Sunday, May 21, 2006
Broadway Bagels Rise To The Superstore Challenge
The Sunday Times
The transition from artisan producer to supplying big chains takes a lot of planning.
Global brands such as Nestlé and Kellogg's may dominate supermarket shelves, but there's still space for new, innovative food companies to push through - if they know how to go about it.
Waterford based Broadway Bagels succeeded by creating a new food item in the form of sliced, frozen bagels.
The company was set up in 2002 when New Yorker Rosie Sheehan and Des, her Irish husband, spotted a gap in the market for Irish bagels.
Initially they set up a bagel bar in Dungarvan but "it was ahead of its time", according to Rosie. When it failed, the duo began supplying cafes and canteens around the country.
When members of the public started asking where they could buy the bagels, the couple knew they had found a market and set about building a brand.
Today Broadway Bagels operates out of a 5,000sq ft unit, employs eight people and makes 10,000 bagels a day, many sold through Tesco, Superquinn and Centra. Right now the company is gearing up for export to Britain and beyond.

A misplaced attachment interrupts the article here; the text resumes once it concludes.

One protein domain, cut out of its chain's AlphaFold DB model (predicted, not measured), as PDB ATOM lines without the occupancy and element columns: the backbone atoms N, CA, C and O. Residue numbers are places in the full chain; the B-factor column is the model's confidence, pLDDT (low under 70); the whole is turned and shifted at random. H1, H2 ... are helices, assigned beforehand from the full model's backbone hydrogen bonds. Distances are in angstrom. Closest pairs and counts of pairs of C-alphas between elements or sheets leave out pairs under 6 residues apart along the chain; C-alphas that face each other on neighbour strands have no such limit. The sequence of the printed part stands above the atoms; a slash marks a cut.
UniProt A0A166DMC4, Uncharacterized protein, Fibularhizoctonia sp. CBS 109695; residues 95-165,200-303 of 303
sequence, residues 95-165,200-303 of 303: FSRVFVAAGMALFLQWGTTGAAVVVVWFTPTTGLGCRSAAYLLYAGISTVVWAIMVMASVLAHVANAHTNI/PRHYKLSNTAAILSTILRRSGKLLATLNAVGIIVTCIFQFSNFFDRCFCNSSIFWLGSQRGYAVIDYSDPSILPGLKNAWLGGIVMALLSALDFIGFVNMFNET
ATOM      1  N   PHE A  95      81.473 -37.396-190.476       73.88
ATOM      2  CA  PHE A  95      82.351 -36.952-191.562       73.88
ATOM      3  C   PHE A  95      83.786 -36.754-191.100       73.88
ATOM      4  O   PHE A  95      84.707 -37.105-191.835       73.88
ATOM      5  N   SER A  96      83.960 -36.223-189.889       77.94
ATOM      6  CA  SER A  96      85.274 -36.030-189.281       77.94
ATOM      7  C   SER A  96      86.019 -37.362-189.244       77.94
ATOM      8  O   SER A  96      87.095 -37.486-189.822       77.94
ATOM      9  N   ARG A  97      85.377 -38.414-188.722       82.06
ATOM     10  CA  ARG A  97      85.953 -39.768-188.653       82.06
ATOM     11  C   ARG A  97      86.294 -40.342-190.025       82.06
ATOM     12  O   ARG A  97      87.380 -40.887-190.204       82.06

"Before setting up in business, I had been working in an office in Manhattan and my husband was in construction, so we had no idea what to expect when it came to trying to get a supermarket listing," said Sheehan.
"We weren't negotiators. We weren't business people. We simply spotted a gap in the market and had absolute confidence in our product."
Their ignorance did them no harm. "We were also in a position where failure simply wasn't an option," she said. "We put all our money into the business."
The decision to ramp up from speciality producer to supermarket supplier is not to be taken lightly, said John Hickey of Hickey & Associates, which helps food businesses make the transition.
"Just 10 years ago the artisan producer would have evolved from supplying small local stores to multinational retailers through a natural process, their systems and capacity expanding gradually to match," said Hickey.
"That is no longer the case. Now the entrepreneur pretty much has to decide at the point of entry which route he or she is going to go."
It is, however, a good time to be an artisan producer looking for a supermarket listing.